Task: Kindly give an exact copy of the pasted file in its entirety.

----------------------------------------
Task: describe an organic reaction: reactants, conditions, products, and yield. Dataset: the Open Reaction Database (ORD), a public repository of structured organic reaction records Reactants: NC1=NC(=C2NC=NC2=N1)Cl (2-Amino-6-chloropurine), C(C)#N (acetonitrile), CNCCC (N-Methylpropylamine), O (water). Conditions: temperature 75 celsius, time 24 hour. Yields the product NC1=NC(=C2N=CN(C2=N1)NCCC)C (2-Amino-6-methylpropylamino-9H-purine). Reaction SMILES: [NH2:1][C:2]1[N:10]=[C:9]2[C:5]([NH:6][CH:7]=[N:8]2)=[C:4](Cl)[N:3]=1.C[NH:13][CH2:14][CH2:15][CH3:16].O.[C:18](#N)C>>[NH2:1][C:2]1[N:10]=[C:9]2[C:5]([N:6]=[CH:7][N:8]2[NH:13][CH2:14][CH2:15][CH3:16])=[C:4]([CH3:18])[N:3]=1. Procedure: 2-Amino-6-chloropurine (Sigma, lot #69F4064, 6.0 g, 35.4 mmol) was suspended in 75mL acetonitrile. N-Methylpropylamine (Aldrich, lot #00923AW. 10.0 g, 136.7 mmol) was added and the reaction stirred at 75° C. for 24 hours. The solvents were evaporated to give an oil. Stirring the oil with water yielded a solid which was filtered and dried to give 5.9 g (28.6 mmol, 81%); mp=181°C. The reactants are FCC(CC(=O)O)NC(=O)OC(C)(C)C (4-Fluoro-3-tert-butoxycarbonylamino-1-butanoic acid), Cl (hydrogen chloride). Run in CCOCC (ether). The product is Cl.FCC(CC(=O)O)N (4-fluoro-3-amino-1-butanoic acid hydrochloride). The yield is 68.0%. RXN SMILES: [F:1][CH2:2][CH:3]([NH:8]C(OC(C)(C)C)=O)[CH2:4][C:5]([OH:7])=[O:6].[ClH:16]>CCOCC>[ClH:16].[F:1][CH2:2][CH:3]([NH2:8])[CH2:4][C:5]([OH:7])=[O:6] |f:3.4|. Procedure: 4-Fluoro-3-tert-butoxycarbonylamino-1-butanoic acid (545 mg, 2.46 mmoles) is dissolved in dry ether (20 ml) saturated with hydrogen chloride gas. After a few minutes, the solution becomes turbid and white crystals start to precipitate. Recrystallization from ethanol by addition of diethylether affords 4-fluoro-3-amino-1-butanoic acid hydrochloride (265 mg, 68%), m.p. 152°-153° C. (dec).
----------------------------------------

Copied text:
Task: describe an organic reaction: reactants, conditions, products, and yield. Dataset: the Open Reaction Database (ORD), a public repository of structured organic reaction records Reactants: NC1=NC(=C2NC=NC2=N1)Cl (2-Amino-6-chloropurine), C(C)#N (acetonitrile), CNCCC (N-Methylpropylamine), O (water). Conditions: temperature 75 celsius, time 24 hour. Yields the product NC1=NC(=C2N=CN(C2=N1)NCCC)C (2-Amino-6-methylpropylamino-9H-purine). Reaction SMILES: [NH2:1][C:2]1[N:10]=[C:9]2[C:5]([NH:6][CH:7]=[N:8]2)=[C:4](Cl)[N:3]=1.C[NH:13][CH2:14][CH2:15][CH3:16].O.[C:18](#N)C>>[NH2:1][C:2]1[N:10]=[C:9]2[C:5]([N:6]=[CH:7][N:8]2[NH:13][CH2:14][CH2:15][CH3:16])=[C:4]([CH3:18])[N:3]=1. Procedure: 2-Amino-6-chloropurine (Sigma, lot #69F4064, 6.0 g, 35.4 mmol) was suspended in 75mL acetonitrile. N-Methylpropylamine (Aldrich, lot #00923AW. 10.0 g, 136.7 mmol) was added and the reaction stirred at 75° C. for 24 hours. The solvents were evaporated to give an oil. Stirring the oil with water yielded a solid which was filtered and dried to give 5.9 g (28.6 mmol, 81%); mp=181°C. The reactants are FCC(CC(=O)O)NC(=O)OC(C)(C)C (4-Fluoro-3-tert-butoxycarbonylamino-1-butanoic acid), Cl (hydrogen chloride). Run in CCOCC (ether). The product is Cl.FCC(CC(=O)O)N (4-fluoro-3-amino-1-butanoic acid hydrochloride). The yield is 68.0%. RXN SMILES: [F:1][CH2:2][CH:3]([NH:8]C(OC(C)(C)C)=O)[CH2:4][C:5]([OH:7])=[O:6].[ClH:16]>CCOCC>[ClH:16].[F:1][CH2:2][CH:3]([NH2:8])[CH2:4][C:5]([OH:7])=[O:6] |f:3.4|. Procedure: 4-Fluoro-3-tert-butoxycarbonylamino-1-butanoic acid (545 mg, 2.46 mmoles) is dissolved in dry ether (20 ml) saturated with hydrogen chloride gas. After a few minutes, the solution becomes turbid and white crystals start to precipitate. Recrystallization from ethanol by addition of diethylether affords 4-fluoro-3-amino-1-butanoic acid hydrochloride (265 mg, 68%), m.p. 152°-153° C. (dec).